C LUE W ORD : M AIN I DEA Main Idea : When you look at the main idea or the main reason for something happening, you are looking for a BIG idea/reason or the central part of the information. Question : “What is the main reason for the Boston Tea Party?” The main idea will probably be mentioned or referred to multiple times in the passage or paragraph OR, the rest of the information will have to do with the main idea Your job is to identify what is the MOST IMPORTANT part of the paragraph or passage
C LUE W ORD : S UMMARY Summary : When you give a summary or summarize something, you are giving just a brief description of what happened. Question : “Give a summary of the events leading up to the creation of the Bill of Rights.” When you summarize, you are NOT re-telling the entire story. It is your job to determine the information that is most important to the topic. A person reading the summary should have a general idea of what happened without any background information of what you are summarizing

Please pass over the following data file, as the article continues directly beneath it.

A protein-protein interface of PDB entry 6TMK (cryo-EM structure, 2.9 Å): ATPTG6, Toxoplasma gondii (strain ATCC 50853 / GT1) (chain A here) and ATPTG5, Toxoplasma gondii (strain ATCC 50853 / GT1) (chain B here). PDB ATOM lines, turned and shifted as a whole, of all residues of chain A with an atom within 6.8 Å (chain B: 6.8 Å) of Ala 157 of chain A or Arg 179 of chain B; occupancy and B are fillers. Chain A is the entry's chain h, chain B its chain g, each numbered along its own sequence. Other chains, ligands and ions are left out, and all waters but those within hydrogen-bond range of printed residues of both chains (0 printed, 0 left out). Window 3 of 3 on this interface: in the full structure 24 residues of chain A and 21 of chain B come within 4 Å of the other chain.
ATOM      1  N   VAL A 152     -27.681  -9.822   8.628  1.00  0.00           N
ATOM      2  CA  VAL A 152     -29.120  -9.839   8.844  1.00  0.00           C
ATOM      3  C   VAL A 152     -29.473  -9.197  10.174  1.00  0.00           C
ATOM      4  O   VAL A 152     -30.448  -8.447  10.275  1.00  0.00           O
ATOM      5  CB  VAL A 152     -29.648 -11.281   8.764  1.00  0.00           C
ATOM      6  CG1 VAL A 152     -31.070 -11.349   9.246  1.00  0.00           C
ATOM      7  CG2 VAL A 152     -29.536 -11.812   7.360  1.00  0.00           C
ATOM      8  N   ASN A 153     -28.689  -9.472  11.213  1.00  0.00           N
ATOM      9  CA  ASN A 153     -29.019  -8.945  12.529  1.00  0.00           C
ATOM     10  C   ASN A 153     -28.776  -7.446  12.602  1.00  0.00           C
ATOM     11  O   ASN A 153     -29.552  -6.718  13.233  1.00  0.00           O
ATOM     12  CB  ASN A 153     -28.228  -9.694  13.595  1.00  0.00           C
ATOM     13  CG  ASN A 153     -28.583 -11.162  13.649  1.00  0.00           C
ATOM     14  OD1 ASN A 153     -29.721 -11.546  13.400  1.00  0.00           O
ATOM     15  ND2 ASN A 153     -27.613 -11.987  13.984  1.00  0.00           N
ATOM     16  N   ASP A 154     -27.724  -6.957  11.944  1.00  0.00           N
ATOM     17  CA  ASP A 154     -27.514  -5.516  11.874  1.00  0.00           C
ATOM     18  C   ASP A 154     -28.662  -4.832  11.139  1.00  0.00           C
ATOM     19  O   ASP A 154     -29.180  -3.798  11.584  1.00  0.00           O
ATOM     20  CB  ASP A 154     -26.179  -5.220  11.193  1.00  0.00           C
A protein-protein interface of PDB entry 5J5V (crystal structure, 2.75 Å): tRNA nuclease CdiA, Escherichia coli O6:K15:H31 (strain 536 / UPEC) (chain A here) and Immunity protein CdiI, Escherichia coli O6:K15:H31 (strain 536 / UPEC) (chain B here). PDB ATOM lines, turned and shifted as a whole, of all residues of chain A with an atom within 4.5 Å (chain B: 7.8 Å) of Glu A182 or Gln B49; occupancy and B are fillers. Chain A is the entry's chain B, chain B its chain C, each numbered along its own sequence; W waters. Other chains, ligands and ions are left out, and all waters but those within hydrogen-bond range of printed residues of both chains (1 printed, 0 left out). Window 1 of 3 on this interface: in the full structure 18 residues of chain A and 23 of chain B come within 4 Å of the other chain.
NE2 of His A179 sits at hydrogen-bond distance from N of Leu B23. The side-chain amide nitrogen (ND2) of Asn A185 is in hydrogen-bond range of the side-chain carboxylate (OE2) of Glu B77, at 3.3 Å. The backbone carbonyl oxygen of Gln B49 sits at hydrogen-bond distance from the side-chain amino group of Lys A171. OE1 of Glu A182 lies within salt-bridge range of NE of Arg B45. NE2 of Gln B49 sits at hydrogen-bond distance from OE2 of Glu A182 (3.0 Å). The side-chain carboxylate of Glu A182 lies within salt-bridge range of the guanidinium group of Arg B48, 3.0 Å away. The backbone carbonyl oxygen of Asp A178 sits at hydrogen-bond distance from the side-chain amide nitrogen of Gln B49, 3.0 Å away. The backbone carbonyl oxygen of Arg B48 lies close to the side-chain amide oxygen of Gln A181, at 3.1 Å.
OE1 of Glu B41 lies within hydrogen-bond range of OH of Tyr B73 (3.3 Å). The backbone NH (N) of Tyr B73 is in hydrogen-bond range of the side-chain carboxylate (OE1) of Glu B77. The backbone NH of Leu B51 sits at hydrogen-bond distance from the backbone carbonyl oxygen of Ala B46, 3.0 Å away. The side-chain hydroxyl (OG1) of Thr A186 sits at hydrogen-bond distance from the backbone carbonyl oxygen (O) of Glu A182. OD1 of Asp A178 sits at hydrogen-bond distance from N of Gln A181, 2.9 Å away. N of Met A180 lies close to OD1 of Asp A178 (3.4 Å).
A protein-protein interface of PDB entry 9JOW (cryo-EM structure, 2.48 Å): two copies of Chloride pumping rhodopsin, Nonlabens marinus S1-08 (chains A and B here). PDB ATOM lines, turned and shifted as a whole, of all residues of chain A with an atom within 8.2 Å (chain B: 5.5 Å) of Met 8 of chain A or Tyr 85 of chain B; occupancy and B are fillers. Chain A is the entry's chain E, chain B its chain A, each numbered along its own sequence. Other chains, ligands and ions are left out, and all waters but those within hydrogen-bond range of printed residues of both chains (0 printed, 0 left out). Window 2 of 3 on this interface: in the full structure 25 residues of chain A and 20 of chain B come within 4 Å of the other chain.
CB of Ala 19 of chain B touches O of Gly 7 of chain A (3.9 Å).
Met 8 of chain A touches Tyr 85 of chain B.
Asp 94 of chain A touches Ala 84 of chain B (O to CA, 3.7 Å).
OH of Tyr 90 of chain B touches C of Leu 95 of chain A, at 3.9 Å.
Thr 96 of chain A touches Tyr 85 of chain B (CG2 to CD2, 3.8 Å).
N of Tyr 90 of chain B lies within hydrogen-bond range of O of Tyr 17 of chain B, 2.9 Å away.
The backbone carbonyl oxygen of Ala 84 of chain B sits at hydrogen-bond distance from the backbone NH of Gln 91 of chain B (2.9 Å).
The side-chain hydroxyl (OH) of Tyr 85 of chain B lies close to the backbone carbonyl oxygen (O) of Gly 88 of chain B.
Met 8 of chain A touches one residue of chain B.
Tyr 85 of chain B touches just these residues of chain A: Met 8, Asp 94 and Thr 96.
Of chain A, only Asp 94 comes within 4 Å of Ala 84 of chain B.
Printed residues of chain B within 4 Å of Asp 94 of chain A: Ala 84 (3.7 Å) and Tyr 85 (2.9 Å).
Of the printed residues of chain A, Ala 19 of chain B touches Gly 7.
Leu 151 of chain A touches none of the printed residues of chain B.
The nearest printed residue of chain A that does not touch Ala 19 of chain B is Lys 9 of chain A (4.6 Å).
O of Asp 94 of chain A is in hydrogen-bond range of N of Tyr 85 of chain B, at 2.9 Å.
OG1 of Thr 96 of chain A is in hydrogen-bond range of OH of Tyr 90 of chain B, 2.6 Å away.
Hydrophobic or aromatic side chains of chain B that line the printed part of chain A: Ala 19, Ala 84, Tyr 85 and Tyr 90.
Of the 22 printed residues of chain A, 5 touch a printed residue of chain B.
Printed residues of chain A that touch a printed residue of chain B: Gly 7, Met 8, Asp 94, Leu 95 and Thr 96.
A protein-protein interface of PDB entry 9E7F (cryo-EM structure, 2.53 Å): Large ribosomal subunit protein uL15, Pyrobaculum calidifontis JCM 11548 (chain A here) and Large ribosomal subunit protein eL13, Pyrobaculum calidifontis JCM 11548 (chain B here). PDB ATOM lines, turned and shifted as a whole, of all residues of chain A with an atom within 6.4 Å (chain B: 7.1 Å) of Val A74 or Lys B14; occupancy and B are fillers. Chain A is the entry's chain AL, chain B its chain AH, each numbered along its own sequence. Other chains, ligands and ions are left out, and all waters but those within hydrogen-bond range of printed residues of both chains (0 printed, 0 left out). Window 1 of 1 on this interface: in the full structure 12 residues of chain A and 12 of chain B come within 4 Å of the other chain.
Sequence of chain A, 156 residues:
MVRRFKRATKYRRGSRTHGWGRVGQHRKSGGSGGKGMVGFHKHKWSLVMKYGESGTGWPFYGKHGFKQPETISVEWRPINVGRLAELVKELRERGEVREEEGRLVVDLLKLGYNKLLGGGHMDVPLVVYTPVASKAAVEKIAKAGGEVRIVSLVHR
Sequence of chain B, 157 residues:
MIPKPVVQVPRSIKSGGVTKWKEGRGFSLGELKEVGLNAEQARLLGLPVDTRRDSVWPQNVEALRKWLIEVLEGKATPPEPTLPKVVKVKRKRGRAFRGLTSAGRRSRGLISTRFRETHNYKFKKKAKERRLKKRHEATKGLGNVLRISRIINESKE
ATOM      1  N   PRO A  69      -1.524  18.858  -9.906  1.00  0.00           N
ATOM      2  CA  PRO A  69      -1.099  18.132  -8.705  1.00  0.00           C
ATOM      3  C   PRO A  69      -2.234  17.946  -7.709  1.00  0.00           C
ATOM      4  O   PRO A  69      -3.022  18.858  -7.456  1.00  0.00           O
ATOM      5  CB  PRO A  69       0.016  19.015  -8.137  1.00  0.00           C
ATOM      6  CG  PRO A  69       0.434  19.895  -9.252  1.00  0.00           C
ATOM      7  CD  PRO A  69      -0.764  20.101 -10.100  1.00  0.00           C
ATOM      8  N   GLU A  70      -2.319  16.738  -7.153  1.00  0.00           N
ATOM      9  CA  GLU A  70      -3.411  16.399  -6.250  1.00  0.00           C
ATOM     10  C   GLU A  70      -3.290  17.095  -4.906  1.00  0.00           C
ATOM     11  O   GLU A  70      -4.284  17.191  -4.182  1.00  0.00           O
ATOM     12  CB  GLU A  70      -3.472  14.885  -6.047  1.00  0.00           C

C LUE W ORD : C ATEGORY Category : When you categorize something, you group, classify, and/or sort items with common or similar characteristics. Question : “Categorize the following items using common characteristics.” When you categorize, you are looking for items that are alike, words or things that are described the same way, etc. As with “list,” if you’re writing an essay response, make sure that you use complete sentences Everything in the group will have something in common